This is the best week in all the year to be an adult. This is the week that the kids go back to school.
We sympathize, offspring, for we went through it, too. Most of us would not be sophomores in high school again for all the tea in China, or care to repeat the applesauce-making lessons of kindergarten (What? You have forgotten your smock!) and would under no circumstance whatever return to German 201, Herr Prof. Scmidt presiding, a kayak on the roof of his car and malice in his spot-quiz heart.
Now, sending you off, we cannot but look back ourselves at the days of new pencils, and strange voyages through books and hallways, and of course we wish you well. Some of you are grown now, and the rest growing fast. As always, it is at the gates of the schoolyard that we must leave you.
"March of the Belgian Parachutists" worked in July, but only for one day. "Combat Friendship," the martial anthem of the U.S.S.R., was an ineffective replacement for August. Strauss' "Artist's Life" waltz, even at maximum stereo power, has now worked in three summers, and neither has the Marine Corps Hymn. Though these sounds of reveillebe sent echoing through their rooms from 7 to 8 a.m., the children sleep on. Nothing, no threat nor advisement, pummel or prodding, will get them up in the morning.
Nothing, that is, except school. This week they roll out, stiff in their new shoes and smelling of sharpened pencils, to retake their rightful place in kid society. The shiek of the Mickey Mouse alarm at 7. Eggs and sausage thereafter, by force if necessary. The tumbrels arrive at the door at 8:30. It is a far, far better thing they do than they have done before, at least since June 21.
Now the long, newspapery breakfasts of summer are over, and the morning table will be populated again by well-pressed progeny. A slight cuff will start the 12-year-old conversing normally in her three-phrase morning vocabulary of: "Uh huh," "I guess so" and "If Patricia's mother says I can sleep over there tonight, and her father gives me a ride, and I practice the piano double tomorrow, please can I do it Daddy if I clean up my room first?"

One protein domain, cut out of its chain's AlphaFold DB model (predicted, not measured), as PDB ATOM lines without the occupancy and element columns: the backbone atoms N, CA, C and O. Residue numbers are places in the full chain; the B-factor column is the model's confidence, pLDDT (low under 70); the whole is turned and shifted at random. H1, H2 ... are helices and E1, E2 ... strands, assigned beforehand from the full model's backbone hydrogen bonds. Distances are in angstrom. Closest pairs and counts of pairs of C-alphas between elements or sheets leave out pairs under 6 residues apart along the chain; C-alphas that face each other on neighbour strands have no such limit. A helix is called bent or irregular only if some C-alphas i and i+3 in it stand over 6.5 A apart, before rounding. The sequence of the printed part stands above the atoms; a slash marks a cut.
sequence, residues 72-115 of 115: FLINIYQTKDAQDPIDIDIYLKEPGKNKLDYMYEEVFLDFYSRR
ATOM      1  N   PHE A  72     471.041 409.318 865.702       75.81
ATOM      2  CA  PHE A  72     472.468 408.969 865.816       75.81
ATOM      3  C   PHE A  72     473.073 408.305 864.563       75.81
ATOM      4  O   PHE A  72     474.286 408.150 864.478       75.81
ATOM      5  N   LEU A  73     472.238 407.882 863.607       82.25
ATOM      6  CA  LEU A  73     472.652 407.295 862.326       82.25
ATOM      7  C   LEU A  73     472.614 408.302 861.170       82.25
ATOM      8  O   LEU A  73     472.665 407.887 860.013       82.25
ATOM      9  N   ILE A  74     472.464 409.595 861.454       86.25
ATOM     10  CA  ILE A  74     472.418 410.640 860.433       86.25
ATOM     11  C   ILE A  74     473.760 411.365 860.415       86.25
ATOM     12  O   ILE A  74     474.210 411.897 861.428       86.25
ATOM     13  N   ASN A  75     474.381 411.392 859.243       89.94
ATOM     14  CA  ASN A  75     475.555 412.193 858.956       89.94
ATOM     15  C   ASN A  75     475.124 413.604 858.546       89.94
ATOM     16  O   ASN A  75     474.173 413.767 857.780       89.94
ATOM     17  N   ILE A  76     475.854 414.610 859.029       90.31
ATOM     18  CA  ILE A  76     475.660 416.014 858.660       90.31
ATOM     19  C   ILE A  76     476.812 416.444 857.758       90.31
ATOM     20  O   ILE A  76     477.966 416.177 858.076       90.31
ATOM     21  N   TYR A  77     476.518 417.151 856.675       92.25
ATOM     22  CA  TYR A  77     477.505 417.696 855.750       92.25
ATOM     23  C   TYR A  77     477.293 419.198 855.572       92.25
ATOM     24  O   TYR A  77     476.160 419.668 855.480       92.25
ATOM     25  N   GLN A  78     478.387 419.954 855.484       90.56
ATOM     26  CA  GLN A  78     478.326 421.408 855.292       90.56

(Her 9-year-old sister's three phrases are: "Uh huh," "I guess so," and "If SHE's staying over at Patricia's, then I'M staying over at Sarina's.")
By 8:30 -- which last week found them still deep in the REM stage of slumber -- they will be gone. At 8:35 a.m., if the past is prologue, it will be discovered that one or the other has forgotten all or some of the following: library book absolutely due back today; lunch; Girl Scout dues absolutely due today; piano/music (lesson today); homework due absolutely today.
Paternoster, permitted a soliloquy on the Passage of Responsibility From the Ranks of Youth, will be well advised to savor it. In previous years he has often been discovered, at dinner time, to still have the peanut-butter-and-jelly sandwiches in the back seat of his car.
Each year is, of course, not the same. Only this morning I noticed that one child is now nearly as tall as I am. It was this same child, when I brought last year's Snoopy lunch knapsack from the basement, who looked at me like Princess Grace at a kielbasi vendor. The other one, who previously wanted nothing more out of life than another spring-loaded koala bear, has announced the desire to have her ears pierced. Suddenly, instead of kids, I'm living with a princess and a gypsy.
The gap widens every fall. I can see it even in their end-of-summer tans. Previously I could claim that color as a gift, given by me in some vacation snatched from the jaws of the office. But now they have got brown of their own accord, without my help, on unknown beaches in the company -- is it my imagination? -- of boys.
So do the household and the fifial rhythms change as bedrooms empty early again. I remember it, too, back when John Grambling's radio theme filled my parents' house with its school-days wake-up call ("Pack up your troubles in your old kit bag and smile, smile, smile/Lend me a lucifer to light my flag, smile boys that's the style!").
It's time to face the music of September again, for all of us. NOW MOVE IT KIDS OR YOU'LL BE LATE FOR SCHOOL.